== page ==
BTW Talks E-Fairness With Senator Michael Enzi

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Many states, cities, and counties are watching their sales tax revenues decrease and their budget shortfalls grow as more and more consumers buy via the Internet, where many national retailers do not collect sales tax. Some politicians in Washington are looking to address this issue by introducing legislation that would give states the power to enforce simplified rules for collecting sales tax across state lines.

Last week, Representatives Ernest Istook (R-OK) and William Delahunt (D-MA) introduced legislation, H.R. 3184, the Streamlined Sales and Use Tax Agreement (SSUTA), in the U.S. House of Representatives that would allow states to simplify sales tax, with equal tax treatment between local merchants and remote sellers. In the coming weeks, sometime after the Senate is back in session on October 14, Senators Michael Enzi (R-WY) and Byron Dorgan (D-ND) will introduce a similar bill in the Senate.

Enzi stressed that legislation needs to be enacted so that financially strapped cities, counties, and states can recoup the taxes they are already owed but not paid.

"Currently, consumers/buyers are required to pay use taxes to states for any remote purchases that sales tax is not collected [on] and remitted by the seller at the time of purchase," Enzi told Bookselling This Week via e-mail. "Unfortunately, few buyers know about this responsibility and even fewer voluntarily fulfill it. Additionally, because this burden to remit sales or use tax is on the buyer, remote businesses, like online, catalog, and phone-order, appear to have a price advantage over local Main Street businesses.

"So, sensible legislation is needed to provide for reasonable, fair collection of sales taxes, to reduce the complexity of collection for both buyers and sellers, and to put Internet retailers on a level playing field with Main Street businesses."

As with Istook's and Delahunt's bill, the Senate legislation would look to grant authority to a national simplification agreement already made last year by 34 states and the District of Columbia, which was also called SSUTA. The states' agreement outlined a comprehensive system to simplify the states' sales tax rules and to dramatically reduce red tape for America's businesses. Since it was adopted last year, 20 states enacted legislation to change their tax laws and implement the requirements of that agreement.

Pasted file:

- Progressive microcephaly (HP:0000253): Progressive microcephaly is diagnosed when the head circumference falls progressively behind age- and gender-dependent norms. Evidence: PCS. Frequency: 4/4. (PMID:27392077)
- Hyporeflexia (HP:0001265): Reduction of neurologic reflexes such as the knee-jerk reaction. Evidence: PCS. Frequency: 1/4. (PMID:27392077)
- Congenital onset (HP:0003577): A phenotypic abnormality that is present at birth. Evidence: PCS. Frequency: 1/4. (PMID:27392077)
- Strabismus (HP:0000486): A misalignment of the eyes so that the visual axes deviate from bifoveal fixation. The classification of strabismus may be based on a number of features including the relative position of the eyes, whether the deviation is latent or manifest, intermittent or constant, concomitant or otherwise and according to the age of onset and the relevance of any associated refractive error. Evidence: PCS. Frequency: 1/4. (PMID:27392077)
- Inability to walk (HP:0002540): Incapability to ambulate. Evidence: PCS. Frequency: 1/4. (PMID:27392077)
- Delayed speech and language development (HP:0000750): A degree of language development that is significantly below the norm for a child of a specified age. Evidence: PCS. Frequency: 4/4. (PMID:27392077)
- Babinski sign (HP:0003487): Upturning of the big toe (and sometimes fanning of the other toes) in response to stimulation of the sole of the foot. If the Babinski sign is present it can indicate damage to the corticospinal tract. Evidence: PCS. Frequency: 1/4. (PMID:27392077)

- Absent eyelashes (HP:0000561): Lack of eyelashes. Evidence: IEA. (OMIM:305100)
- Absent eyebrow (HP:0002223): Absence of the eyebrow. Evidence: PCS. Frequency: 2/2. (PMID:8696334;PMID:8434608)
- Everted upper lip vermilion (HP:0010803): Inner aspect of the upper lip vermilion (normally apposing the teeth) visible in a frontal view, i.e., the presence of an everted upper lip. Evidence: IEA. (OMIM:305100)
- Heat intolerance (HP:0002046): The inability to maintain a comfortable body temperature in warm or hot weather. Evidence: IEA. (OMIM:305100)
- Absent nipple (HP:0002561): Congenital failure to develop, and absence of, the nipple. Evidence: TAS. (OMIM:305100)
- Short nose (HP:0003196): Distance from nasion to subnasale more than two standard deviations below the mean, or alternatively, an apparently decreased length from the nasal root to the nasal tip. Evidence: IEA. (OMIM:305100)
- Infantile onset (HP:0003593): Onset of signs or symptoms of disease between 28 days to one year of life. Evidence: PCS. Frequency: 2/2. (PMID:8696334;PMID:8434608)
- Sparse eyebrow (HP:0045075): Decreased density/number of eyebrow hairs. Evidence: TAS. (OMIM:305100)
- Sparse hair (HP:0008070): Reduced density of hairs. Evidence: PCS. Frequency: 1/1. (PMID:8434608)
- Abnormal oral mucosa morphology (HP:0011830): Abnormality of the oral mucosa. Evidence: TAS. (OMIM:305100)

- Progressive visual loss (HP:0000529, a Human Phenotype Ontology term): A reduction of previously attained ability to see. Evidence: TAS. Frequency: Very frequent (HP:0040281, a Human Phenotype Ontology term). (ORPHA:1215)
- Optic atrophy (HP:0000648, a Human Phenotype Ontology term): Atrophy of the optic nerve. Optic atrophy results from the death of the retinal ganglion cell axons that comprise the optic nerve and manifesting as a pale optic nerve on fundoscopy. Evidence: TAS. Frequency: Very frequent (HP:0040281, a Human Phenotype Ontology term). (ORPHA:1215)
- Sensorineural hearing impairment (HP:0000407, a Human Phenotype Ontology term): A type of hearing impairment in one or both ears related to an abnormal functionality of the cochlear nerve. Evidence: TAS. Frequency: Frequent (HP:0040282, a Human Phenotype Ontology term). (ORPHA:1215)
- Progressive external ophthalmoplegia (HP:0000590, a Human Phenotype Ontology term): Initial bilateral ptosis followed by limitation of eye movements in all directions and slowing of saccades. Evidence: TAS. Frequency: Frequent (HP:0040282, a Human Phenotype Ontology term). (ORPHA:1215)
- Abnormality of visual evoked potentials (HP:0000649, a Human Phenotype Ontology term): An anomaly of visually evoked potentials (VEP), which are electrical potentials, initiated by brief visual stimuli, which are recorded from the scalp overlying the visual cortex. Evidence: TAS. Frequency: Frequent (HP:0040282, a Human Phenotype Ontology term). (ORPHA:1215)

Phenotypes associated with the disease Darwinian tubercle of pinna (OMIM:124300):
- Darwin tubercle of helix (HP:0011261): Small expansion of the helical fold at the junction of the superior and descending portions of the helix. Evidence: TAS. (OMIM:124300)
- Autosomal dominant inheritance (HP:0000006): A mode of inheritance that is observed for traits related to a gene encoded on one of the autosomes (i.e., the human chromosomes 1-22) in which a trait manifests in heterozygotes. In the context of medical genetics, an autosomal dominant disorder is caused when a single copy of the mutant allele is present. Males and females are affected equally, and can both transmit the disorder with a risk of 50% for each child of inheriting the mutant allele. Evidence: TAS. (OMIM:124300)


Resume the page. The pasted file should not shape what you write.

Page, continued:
"The bill would allow states who are voluntary members of the Streamlined Sales and Use Tax [Agreement] to require all sellers to collect and remit sales tax. The states, however, would only have the authority to collect if they simplify their sales and use tax system for all sales, including remote sales. This simplification is important because it would make it easier for all businesses -- especially interstate businesses -- to navigate the complex network of over 7,600 current taxing jurisdictions." Enzi noted that states that do not become members of the SSUTA are not required to make any modifications to their tax systems, but they can join SSUTA at any time.

And though some protest that collecting sales tax online would hurt the growth of the Internet, Senator Enzi stressed that the time to start collecting tax on Internet purchases has come. "Changes in consumer buying trends have reduced sales tax revenues to states, cities, and towns [that] have come to rely on this form of revenue to provide essential community services such as education, law enforcement, and fire fighters. If we don't address this revenue drain, other taxes like property and income taxes will have to be increased, which I strongly oppose."

Senator Enzi has been working with "industry players of all sizes to draft a responsible bill that addresses their concerns, as well as the concerns of local and state governments," he said. "Because no legislation is perfect right out of the chute, I think it's important to engage all of the stakeholders in the drafting and revision processes. I will continue to work with Amazon and other stakeholders as this bill moves closer to introduction and hopefully, eventual passage." --David Grogan